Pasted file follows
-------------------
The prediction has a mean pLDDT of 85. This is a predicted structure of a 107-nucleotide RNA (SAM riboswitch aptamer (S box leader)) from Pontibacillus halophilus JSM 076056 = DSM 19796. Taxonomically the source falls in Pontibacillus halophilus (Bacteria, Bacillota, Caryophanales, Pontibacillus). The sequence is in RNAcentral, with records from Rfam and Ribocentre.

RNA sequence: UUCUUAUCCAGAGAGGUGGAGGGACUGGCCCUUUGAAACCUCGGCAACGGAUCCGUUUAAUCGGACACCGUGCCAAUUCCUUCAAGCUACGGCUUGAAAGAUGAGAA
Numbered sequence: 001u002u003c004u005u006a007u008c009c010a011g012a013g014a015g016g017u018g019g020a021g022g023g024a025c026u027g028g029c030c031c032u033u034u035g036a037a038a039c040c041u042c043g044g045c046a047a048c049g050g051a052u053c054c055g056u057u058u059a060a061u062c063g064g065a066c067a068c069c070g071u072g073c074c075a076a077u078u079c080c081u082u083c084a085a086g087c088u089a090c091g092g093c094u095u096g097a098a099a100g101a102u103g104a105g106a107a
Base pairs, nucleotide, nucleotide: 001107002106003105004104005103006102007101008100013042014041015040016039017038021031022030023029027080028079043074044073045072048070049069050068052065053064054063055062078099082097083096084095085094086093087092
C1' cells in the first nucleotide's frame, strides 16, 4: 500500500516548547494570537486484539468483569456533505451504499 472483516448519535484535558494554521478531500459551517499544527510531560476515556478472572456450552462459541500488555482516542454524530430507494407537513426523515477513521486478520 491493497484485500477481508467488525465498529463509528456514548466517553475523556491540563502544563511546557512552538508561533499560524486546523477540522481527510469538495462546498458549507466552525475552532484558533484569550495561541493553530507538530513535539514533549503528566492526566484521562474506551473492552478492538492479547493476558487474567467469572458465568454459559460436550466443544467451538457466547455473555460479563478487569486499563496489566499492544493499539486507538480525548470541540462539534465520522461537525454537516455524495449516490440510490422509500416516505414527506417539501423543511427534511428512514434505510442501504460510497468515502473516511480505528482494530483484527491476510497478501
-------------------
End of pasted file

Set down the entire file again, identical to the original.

The prediction has a mean pLDDT of 85. This is a predicted structure of a 107-nucleotide RNA (SAM riboswitch aptamer (S box leader)) from Pontibacillus halophilus JSM 076056 = DSM 19796. Taxonomically the source falls in Pontibacillus halophilus (Bacteria, Bacillota, Caryophanales, Pontibacillus). The sequence is in RNAcentral, with records from Rfam and Ribocentre.

RNA sequence: UUCUUAUCCAGAGAGGUGGAGGGACUGGCCCUUUGAAACCUCGGCAACGGAUCCGUUUAAUCGGACACCGUGCCAAUUCCUUCAAGCUACGGCUUGAAAGAUGAGAA
Numbered sequence: 001u002u003c004u005u006a007u008c009c010a011g012a013g014a015g016g017u018g019g020a021g022g023g024a025c026u027g028g029c030c031c032u033u034u035g036a037a038a039c040c041u042c043g044g045c046a047a048c049g050g051a052u053c054c055g056u057u058u059a060a061u062c063g064g065a066c067a068c069c070g071u072g073c074c075a076a077u078u079c080c081u082u083c084a085a086g087c088u089a090c091g092g093c094u095u096g097a098a099a100g101a102u103g104a105g106a107a
Base pairs, nucleotide, nucleotide: 001107002106003105004104005103006102007101008100013042014041015040016039017038021031022030023029027080028079043074044073045072048070049069050068052065053064054063055062078099082097083096084095085094086093087092
C1' cells in the first nucleotide's frame, strides 16, 4: 500500500516548547494570537486484539468483569456533505451504499 472483516448519535484535558494554521478531500459551517499544527510531560476515556478472572456450552462459541500488555482516542454524530430507494407537513426523515477513521486478520 491493497484485500477481508467488525465498529463509528456514548466517553475523556491540563502544563511546557512552538508561533499560524486546523477540522481527510469538495462546498458549507466552525475552532484558533484569550495561541493553530507538530513535539514533549503528566492526566484521562474506551473492552478492538492479547493476558487474567467469572458465568454459559460436550466443544467451538457466547455473555460479563478487569486499563496489566499492544493499539486507538480525548470541540462539534465520522461537525454537516455524495449516490440510490422509500416516505414527506417539501423543511427534511428512514434505510442501504460510497468515502473516511480505528482494530483484527491476510497478501